I caught up with Noah and Trish for dinner. We went to a place downtown called Higgins that prides itself on innovative uses of fresh, regionally-grown ingredients. I made Noah and Trish pose next to this pumpkin in the bar. I ordered rigatoni with fennel sausage and a garlic cream sauce, which our waiter described as “fucking excellent.”

Austin is a progressive place, but you're highly unlikely to hear your waitperson use that kind of language unless s/he knows you. Nevertheless, the pasta dish was pretty fucking excellent.

The Indian summer weather continued on through Saturday, so we decided to go to Portland’s farmers market. Located along one of the famed “city park blocks” on the Portland State University campus, the market brimmed with vendors hawking fresh fruits and vegetables, jams and jellies, breads, cheeses, meats and various pickled items. Trish bought some lavender peach preserves that were awesome.

Then we drove 10 miles west of town to Sauvie Island, where several pumpkin patches attracted throngs to pick the perfect pumpkin in anticipation of Halloween. I’m not sure I’ve ever experienced such an intense autumnal vibe in my life as a Texan. We tromped around the muddy patch, fetched two impressive, green-hued pumpkins and hopped aboard a hay ride that took us back to the parking area.

The only catch was getting off the island. Since there’s only one two-lane bridge, traffic backed up for almost two hours. Nevertheless, you could do a lot worse than sitting in traffic on a picturesque island in mild weather while the sun goes down.

We went to McMenamin’s Kennedy School for dinner. It’s an old elementary school the McMenamin’s people turned into a restaurant/bar/club/movie theater/hotel. Their red snapper sandwich hit the spot after a day of pumpkin picking.

We’d planned on hitting a club or something, but we were all too beat to do so, so we came back to the house, had a few beers and passed out.

My flight on Sunday didn’t leave until 11:35, so I didn’t have to wake up too early. The airport wasn’t too crowded, either, but the TSA confiscated my damn toenail clippers.

I've carried these clippers on airplanes many times since 9/11, but the Portland agents claimed I could use them to cut wires and compromise the plane’s airworthiness. The latex-gloved woman behind the counter looked at me like I'd tried to bring boxcutters on board.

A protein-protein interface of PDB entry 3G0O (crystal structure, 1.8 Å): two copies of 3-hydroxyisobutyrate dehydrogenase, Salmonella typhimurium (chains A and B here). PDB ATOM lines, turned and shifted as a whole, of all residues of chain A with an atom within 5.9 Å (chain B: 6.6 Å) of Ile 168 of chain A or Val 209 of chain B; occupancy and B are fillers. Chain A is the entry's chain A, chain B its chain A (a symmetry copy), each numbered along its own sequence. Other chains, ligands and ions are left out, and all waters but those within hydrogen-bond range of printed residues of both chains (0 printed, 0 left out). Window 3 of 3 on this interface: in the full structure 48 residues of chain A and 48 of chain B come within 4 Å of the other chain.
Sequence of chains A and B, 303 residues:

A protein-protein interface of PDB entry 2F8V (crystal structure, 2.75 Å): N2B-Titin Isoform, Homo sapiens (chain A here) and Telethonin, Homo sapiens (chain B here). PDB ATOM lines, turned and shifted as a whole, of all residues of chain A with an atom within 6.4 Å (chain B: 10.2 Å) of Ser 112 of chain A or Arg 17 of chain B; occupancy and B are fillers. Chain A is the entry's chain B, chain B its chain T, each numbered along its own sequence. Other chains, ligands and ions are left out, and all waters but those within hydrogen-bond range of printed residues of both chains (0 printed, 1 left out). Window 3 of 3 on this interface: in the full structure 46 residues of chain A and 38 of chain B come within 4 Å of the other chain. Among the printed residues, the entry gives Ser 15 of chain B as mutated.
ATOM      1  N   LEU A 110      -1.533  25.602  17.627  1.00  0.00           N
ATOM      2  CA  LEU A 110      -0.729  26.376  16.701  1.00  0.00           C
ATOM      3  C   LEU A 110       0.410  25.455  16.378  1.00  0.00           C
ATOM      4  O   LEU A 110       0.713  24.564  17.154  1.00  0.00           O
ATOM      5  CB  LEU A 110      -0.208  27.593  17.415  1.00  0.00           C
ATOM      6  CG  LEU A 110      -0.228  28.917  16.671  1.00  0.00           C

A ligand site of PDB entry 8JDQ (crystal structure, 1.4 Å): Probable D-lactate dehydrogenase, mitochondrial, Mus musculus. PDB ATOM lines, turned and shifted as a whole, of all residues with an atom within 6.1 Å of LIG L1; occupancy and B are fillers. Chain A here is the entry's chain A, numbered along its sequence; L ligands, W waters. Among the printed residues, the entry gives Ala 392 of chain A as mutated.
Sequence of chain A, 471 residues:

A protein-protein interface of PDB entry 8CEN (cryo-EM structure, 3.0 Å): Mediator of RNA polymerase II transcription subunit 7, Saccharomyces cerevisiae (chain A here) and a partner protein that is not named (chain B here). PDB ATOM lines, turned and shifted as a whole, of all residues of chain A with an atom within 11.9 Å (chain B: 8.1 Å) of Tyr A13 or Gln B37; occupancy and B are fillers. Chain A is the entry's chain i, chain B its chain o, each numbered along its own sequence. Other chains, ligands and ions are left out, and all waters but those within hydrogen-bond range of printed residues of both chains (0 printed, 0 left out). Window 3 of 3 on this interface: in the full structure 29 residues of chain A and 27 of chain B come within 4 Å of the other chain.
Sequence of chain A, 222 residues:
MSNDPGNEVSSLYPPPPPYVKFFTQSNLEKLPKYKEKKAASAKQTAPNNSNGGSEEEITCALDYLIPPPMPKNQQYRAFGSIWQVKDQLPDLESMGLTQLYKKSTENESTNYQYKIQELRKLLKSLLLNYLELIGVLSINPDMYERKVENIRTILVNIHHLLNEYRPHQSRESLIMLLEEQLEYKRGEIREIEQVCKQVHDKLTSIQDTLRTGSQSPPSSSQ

They gave me the option of mailing my toenail clippers to myself, but I decided to surrender them to the War on Some Terror since they were kind of old and grody anyway.

Apparently, they don’t realize my unclipped toenails could do a lot more damage than those clippers.

Other than that, it was a smooth, uneventful journey home. The planes were full, but I landed in Austin with plenty of time to watch the Astros lose.

Sunday, October 23, 2005

Konerko'ed in the Lidge

Oh, sucksville! Paul Konerko gets a grand slam in the 7th inning and then Brad Lidge gives up another game-winning home run, returning the World Series to Houston with the Astros down 0-2.

The almanac geeks at Fox Sports say 11 of the last 12 World Series teams up 2-0 went on to win it all. If the White Sox win even one game in Houston, I think they're going to take it. If not, it's still anybody's Series.

I'm Greggie the Dutch, and that's my score.

Saturday, October 22, 2005

A Short Walk Down NE Alberta

Portland has ranked at or near the top of "livable city" surveys for years. Abundant recreation, healthful climate and vibrant culture nonwithstanding, a more subtle part of livability can be found in this sidewalk ramp.

As long as you're going to put in a new sidewalk ramp, why not make it interesting with odd angles and lines? It doesn't cost a whole lot more and it invites a greater degree of respect for the public infrastructure.

From what I can gather, NE Alberta was a rough area a decade ago, much like Austin's E. 11th St. or S. Congress.

Today, it's heavily gentrified with small indie businesses catering to the upwardly funky. Nevertheless, vestiges of Alberta's role as "Main Street" of Portland's African American community remain.

The street's renaissance also mirrors similar redevelopments in Austin with its overuse of corrugated metal.

NE Alberta is lined with all sorts of colorful public art installations.

This community tile project on the side of a commercial building is similar to the one planned for the wall of my neighborhood IGA supermarket. People from all over the neighborhood pay a small fee to paint a tile and then they're all grouted together to create a homespun mosaic.

The cynical side of me wants to say the increasing ubiquity of such projects undermines their usefulness. But that sort of thinking makes me feel like a dick.

And I sure do like all them purty colors.

This is the pizza place I was talking about in the last entry. Pizza certainly isn't the first foodstuff that comes to mind when you think of Portland, but Bella Faccia knows what they're doing. The only thing that would've made it better is a side order of the ample old country cleavage so prominently displayed on their sign.

Today I ate halibut fish & chips at the appropriately-named Halibut's on NE Alberta. It didn't come cheap ($11), but the Alaskan halibut filets were perfectly fried without a hint of grease. They also had some sinus-clearing cocktail sauce to go with it.